13. 13. The computer program product of claim 11, further comprising computer readable program code for generating a compliance report that indicates the degree of compliance for each individual.
  14. 14. The computer program product of claim 11, wherein the computer readable program code for using the degree of compliance to create a training technique for the individual comprises computer readable program code for a human supervisor examining the degree of compliance to create a training technique for the individual.
  15. 15. The computer program product of claim 11, further comprising computer readable program code for rating the classification of the one or more events based on a metric.
  16. 16. The computer program product of claim 11, further comprising computer readable program code for generating a revised transaction log.
  17. 17. The computer program product of claim 11, further comprising computer readable program code for automatically learning one or more statistical models of one or more model events.
  18. 18. A system for creating a training technique for an individual, comprising:
    a memory; and
    at least one processor coupled to said memory and operative to:
    obtain video of one or more events and information from a transaction log that corresponds to the one or more events, wherein the one or more events relate to one or more actions of an individual;
    classify the one or more events into one or more event categories;
    compare the one or more classified events with an enterprise best practices model to determine a degree of compliance;
    examine the one or more classified events to correct one or more misclassifications, if any, and revise the one or more event categories with the one or more corrected misclassifications, if any; and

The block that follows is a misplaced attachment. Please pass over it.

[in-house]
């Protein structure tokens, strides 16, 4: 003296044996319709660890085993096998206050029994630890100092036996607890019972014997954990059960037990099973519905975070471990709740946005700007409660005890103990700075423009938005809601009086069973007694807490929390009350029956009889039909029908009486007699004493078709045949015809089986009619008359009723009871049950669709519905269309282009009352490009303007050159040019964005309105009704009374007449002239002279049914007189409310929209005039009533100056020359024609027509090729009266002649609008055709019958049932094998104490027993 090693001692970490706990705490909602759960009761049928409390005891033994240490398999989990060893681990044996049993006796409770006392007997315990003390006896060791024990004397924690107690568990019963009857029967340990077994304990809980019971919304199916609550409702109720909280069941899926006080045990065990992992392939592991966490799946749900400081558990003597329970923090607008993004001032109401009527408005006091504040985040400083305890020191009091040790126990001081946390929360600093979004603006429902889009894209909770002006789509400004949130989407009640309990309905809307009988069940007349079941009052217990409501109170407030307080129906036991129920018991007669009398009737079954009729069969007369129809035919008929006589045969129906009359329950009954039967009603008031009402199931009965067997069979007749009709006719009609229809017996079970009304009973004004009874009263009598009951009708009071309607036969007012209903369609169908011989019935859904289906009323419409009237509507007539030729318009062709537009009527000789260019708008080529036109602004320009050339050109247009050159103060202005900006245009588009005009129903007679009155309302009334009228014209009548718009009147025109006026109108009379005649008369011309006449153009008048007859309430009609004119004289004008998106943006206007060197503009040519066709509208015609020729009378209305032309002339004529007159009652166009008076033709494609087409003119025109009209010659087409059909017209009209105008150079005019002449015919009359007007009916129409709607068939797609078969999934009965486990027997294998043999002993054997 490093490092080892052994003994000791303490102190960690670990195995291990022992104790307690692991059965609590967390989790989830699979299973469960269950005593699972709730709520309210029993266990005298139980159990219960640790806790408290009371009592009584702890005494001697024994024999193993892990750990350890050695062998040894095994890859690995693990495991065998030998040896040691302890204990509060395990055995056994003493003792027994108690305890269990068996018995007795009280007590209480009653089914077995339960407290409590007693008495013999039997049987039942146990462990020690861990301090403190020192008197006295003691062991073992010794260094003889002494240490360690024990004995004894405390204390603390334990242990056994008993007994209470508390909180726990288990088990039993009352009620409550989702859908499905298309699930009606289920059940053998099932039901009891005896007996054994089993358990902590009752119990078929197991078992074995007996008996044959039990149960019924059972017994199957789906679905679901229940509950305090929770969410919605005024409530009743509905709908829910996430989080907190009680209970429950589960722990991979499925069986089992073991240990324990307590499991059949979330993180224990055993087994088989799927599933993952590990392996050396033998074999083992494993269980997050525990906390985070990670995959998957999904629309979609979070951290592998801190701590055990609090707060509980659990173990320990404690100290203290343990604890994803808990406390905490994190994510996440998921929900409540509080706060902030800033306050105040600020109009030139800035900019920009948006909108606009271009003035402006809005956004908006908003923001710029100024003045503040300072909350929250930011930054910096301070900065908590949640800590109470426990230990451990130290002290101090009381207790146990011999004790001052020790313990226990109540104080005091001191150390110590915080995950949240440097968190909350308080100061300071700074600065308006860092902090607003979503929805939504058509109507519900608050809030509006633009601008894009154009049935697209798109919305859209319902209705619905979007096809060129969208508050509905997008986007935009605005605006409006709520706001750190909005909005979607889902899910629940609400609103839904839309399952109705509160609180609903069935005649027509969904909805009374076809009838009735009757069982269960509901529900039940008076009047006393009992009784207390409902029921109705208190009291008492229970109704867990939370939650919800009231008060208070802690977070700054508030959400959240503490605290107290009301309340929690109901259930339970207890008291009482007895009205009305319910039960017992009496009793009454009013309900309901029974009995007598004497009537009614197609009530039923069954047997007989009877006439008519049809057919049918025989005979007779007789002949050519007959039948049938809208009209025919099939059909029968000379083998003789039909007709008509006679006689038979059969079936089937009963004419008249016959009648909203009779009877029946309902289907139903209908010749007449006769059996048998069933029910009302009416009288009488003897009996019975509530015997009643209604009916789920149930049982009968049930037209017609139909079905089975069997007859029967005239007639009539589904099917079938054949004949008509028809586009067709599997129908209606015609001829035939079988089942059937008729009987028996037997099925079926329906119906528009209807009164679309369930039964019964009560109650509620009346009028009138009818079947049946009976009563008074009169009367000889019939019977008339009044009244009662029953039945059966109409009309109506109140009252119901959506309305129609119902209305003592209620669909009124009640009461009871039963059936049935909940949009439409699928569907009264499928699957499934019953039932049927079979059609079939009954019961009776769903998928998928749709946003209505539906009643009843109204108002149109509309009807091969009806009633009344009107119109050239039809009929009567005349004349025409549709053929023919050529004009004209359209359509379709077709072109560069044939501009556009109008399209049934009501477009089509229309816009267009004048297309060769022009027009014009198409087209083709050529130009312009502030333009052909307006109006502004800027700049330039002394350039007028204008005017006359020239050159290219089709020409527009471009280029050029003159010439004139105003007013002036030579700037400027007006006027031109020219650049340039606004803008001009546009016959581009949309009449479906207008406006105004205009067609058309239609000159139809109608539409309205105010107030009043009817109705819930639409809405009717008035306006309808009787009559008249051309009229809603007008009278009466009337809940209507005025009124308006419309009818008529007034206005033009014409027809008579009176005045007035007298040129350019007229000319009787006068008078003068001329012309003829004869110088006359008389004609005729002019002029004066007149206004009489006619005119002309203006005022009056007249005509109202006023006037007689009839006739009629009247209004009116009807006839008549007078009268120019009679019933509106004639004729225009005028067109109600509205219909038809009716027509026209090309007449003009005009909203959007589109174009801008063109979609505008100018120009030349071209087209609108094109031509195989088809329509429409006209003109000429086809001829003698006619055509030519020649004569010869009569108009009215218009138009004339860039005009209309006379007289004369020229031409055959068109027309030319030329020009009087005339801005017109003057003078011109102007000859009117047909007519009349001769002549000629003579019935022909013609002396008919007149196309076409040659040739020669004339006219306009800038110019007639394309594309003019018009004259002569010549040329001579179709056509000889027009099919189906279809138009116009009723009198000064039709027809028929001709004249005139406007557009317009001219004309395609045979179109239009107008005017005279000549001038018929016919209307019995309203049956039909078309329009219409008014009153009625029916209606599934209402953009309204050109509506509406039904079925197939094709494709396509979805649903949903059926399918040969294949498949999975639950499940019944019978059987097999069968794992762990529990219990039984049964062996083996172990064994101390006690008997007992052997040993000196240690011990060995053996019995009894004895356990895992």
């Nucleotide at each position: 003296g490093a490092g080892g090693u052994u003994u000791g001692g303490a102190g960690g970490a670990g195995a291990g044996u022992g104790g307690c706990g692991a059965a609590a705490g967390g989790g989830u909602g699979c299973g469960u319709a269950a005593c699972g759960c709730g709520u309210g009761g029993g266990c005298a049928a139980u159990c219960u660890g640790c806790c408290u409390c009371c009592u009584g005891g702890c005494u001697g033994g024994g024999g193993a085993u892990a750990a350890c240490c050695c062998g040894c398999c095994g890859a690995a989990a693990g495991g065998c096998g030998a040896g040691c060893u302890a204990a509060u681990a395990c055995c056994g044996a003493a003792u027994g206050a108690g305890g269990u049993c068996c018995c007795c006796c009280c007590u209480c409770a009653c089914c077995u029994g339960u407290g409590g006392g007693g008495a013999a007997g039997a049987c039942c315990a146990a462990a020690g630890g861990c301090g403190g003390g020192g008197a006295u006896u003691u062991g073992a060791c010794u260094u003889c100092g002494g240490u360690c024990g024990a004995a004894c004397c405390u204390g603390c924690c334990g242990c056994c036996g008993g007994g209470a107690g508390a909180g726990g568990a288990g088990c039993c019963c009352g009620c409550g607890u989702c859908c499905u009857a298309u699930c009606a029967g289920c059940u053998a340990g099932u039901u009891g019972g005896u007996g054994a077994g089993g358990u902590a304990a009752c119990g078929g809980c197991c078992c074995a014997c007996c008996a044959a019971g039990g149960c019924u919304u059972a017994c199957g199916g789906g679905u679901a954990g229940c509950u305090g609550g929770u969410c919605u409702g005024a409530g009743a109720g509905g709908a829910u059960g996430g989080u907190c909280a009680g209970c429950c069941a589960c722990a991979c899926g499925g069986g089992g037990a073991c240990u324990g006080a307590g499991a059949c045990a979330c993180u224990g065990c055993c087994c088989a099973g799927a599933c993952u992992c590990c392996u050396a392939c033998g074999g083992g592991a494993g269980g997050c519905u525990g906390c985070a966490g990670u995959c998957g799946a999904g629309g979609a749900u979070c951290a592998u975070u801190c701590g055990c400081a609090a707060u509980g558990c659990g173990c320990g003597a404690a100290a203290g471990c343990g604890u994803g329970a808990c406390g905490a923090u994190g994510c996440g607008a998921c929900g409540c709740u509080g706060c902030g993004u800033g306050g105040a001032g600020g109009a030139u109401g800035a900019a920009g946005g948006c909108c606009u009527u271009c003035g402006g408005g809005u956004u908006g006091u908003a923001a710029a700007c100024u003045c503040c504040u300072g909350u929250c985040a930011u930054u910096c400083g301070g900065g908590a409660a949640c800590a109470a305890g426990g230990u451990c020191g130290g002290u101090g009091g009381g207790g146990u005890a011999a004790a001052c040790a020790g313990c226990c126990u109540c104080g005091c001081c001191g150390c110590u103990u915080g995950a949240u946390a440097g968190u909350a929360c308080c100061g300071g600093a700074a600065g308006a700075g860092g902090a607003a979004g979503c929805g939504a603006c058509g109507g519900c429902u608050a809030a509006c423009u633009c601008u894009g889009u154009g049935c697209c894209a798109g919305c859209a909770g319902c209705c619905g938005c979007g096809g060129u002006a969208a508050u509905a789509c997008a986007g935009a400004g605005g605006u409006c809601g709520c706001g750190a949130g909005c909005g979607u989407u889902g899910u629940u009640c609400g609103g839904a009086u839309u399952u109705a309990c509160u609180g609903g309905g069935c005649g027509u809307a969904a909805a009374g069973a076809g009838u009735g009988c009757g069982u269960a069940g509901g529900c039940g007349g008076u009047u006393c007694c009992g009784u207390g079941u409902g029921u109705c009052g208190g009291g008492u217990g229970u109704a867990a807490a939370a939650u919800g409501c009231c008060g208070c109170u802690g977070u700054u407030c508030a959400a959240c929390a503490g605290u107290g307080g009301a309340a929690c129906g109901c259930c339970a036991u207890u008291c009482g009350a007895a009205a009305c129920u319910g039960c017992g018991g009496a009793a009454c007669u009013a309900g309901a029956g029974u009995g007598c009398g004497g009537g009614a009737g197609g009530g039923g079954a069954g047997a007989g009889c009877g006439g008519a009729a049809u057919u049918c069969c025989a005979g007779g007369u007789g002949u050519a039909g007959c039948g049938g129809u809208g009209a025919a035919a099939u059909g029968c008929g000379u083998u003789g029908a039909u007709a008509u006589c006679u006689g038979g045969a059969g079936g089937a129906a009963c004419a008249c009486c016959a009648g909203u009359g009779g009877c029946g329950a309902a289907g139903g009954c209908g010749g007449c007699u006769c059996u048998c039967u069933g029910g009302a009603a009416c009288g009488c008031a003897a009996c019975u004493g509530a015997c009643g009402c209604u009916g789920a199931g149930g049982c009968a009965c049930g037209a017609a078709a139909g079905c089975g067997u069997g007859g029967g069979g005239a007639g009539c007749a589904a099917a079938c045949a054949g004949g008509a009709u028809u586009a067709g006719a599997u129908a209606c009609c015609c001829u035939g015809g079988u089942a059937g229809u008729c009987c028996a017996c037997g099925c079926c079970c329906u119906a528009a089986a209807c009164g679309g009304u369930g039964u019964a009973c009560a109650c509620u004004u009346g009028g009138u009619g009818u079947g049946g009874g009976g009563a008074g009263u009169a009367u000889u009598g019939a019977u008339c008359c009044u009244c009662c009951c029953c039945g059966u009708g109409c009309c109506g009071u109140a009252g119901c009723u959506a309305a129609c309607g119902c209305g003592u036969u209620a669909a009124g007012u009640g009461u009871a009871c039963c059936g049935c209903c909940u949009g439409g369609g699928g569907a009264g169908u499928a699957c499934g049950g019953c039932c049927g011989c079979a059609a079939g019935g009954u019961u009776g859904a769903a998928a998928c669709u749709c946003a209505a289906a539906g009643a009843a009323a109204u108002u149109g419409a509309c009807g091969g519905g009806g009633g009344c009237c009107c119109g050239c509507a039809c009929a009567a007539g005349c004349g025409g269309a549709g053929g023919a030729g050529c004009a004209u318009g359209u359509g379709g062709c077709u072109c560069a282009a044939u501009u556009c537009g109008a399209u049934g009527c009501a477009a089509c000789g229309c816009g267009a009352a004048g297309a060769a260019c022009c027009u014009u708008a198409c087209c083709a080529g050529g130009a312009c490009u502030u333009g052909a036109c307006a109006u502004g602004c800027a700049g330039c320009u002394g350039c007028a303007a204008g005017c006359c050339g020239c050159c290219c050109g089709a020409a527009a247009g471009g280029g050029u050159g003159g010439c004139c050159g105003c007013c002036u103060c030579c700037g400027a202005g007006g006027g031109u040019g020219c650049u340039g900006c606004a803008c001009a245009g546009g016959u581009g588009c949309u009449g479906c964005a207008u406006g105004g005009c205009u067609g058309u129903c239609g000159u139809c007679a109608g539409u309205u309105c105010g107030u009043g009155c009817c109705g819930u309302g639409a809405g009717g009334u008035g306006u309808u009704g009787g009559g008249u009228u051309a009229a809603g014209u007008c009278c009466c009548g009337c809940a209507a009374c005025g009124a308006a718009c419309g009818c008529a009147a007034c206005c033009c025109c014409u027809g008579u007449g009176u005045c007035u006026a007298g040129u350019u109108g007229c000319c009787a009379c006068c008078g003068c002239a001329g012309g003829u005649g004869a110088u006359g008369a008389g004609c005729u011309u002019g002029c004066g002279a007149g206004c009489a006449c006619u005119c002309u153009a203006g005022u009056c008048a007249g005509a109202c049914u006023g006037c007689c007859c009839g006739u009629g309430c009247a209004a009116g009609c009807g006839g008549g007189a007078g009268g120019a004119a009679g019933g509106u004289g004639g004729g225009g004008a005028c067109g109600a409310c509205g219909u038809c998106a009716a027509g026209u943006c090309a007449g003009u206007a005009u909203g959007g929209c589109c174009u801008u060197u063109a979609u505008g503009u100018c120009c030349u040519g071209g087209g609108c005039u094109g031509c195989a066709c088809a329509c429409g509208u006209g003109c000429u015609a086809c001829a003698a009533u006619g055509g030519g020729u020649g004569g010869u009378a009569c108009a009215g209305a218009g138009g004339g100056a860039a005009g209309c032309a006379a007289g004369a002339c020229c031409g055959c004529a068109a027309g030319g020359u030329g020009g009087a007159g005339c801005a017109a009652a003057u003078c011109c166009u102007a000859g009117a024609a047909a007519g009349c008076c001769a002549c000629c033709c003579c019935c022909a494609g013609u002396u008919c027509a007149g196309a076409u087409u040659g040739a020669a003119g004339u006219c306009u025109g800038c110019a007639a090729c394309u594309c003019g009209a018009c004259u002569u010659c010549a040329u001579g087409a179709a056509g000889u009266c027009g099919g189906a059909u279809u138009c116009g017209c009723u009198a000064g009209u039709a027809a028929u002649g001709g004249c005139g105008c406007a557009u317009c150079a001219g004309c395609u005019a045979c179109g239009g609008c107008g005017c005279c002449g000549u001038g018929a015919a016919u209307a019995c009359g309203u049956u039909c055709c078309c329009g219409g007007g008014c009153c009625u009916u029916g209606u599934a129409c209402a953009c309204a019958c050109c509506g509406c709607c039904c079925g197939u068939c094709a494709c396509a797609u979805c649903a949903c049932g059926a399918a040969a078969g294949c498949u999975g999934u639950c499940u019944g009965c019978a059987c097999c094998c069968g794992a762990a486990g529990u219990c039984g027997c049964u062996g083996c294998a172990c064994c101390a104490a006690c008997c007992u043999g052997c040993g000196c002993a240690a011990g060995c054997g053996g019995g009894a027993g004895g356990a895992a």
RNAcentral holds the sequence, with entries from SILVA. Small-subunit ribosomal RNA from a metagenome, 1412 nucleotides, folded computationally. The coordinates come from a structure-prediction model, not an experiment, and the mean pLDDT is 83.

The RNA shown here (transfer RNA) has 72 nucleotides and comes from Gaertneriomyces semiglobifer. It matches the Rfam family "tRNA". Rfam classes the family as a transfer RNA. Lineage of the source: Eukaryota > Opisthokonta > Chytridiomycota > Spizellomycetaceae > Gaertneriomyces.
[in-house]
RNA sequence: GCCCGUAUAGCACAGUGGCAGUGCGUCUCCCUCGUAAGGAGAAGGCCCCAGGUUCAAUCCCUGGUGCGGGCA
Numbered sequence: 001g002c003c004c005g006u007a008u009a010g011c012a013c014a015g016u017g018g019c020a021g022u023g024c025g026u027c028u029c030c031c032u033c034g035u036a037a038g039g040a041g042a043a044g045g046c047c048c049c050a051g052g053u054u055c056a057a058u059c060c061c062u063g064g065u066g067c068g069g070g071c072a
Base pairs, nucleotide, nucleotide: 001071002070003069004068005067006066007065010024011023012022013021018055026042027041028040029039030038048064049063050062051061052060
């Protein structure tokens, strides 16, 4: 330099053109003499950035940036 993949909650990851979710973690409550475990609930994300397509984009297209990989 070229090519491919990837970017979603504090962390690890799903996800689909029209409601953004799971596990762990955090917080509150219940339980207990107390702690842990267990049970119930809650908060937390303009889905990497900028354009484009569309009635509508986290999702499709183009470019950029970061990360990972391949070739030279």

use the degree of compliance to create a training technique for the individual.
  19. 19. The system of claim 18, wherein in obtaining video of one or more events and information from a transaction log that corresponds to the one or more events, the at least one processor coupled to said memory is further operative to input the video and transaction log information into a video analytics engine, wherein the video analytics engine outputs a set of one or more unclassified events.
  20. 20. The system of claim 18, wherein the at least one processor coupled to said memory is further operative to generate a compliance report that indicates the degree of compliance for each individual.
  21. 21. The system of claim 18, wherein in using the degree of compliance to create a training technique for the individual, the at least one processor coupled to said memory is further operative to enable a human supervisor examining the degree of compliance to create a training technique for the individual.
  22. 22. The system of claim 18, wherein the at least one processor coupled to said memory is further operative to rate the classification of the one or more events based on a metric.
  23. 23. The system of claim 18, wherein the at least one processor coupled to said memory is further operative to generate a revised transaction log.
  24. 24. The system of claim 18, wherein the at least one processor coupled to said memory is further operative to automatically learn one or more statistical models of one or more model events.
  25. 25. An apparatus for creating a training technique for an individual, said apparatus comprising:
    means for obtaining video of one or more events and information from a transaction log that corresponds to the one or more events, wherein the one or more events relate to one or more actions of an individual;
    means for classifying the one or more events into one or more event categories;
    means for comparing the one or more classified events with an enterprise best practices model to determine a degree of compliance;
    means for examining the one or more classified events to correct one or more misclassifications, if any, and revise the one or more event categories with the one or more corrected misclassifications, if any; and
    means for using the degree of compliance to create a training technique for the individual.